Saturday, September 13, 2014

The challenges of living in a transitional era

David Brooks, in a recent New York Times column that recorded a conversation with Gail Collins, "Our Reluctant National Security President" (September 9, 2014) argued that recent US presidents were wrong not to have tried to strengthen the nation state system.

What neither Brooks nor Collins notes, however, is that the world is in a transitional era, moving from nation states defined by the Westphalian Peace toward an emerging global identity.

Ideological currents that transcend states (e.g., fascism, communism, religion, etc.) represent one manifestation of that transition, though these currents will probably not be definitive in the long term.

Huge multinational corporations (Apple, Royal Dutch Shell, Alibaba, etc.) that have little loyalty to any one nation and function with an increasing degree of independence from national control are another factor driving the transition.

Obviously, the internet and modern ease of transport (for goods, people, services, and ideas) are another factor driving the transition. The growing demand to protect human life (perhaps all life on earth) by responding to climate change, and perhaps to the spread of difficult to control, devastating diseases such as the Ebola virus, are other potential factors, though neither seems to have yet made much of a difference.

International organizations, (e.g., the UN, EU, OPEC, and NATO) may become another factor.

Philip Bobbitt, a Columbia University professor, argues for the existence of market states of consent (non-geographical organizations to which people voluntarily belong and hold a common value system, e.g., large scale terror groups like al Qaeda and multinational corporations) that represent the leading edge of what will replace sovereign states defined by geographic borders.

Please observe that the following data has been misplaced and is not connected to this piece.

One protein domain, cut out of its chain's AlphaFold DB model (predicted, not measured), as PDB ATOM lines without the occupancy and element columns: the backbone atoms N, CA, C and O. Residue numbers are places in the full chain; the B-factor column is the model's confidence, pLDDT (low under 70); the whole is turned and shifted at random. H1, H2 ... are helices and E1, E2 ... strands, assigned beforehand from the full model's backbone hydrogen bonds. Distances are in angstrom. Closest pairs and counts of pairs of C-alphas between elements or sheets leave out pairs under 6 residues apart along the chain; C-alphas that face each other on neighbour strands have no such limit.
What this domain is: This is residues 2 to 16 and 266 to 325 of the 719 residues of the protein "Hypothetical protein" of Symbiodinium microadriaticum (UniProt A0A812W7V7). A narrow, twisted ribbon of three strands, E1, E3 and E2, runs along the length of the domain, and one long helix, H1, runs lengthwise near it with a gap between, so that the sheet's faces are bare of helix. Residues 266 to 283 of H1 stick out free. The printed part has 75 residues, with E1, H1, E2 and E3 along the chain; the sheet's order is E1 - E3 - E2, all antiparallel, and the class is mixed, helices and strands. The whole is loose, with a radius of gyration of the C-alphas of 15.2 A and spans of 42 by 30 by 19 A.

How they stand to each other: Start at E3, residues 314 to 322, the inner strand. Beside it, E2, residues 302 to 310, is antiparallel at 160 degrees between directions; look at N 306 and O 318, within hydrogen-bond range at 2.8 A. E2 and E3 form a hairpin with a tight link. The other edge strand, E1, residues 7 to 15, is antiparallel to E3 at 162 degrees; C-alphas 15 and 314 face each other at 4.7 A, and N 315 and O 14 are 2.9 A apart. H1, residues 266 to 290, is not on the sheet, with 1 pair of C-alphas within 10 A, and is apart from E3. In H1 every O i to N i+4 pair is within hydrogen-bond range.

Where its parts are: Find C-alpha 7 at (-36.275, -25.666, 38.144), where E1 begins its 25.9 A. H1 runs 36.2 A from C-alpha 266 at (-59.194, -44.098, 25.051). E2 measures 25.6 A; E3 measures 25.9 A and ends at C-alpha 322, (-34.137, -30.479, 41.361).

Transitional eras are inherently challenging. Old rules are of diminishing utility; new rules are not yet accepted, perhaps not even defined (e.g., in the early stages of a transition).

The same holds true for old approaches to problems. An era of nation states in which hegemonic powers exert their influence to limit evil, reduce threats to the global order, and benefit at least them and their allies is rapidly ending. The US and its allies lack the political will and resources to replicate the influence and control that European colonial powers exercised over the Middle East prior to the middle of the twentieth century.

Living in a transitional era compounds the challenges that groups like ISIS pose, limits options for responding to those challenges, and demand the risk taking inherent in trying new and untested approaches. For example, what would happen if the US and its allies declined to involve themselves in defeating ISIS, insisting that the people and states ISIS directly threatens respond?

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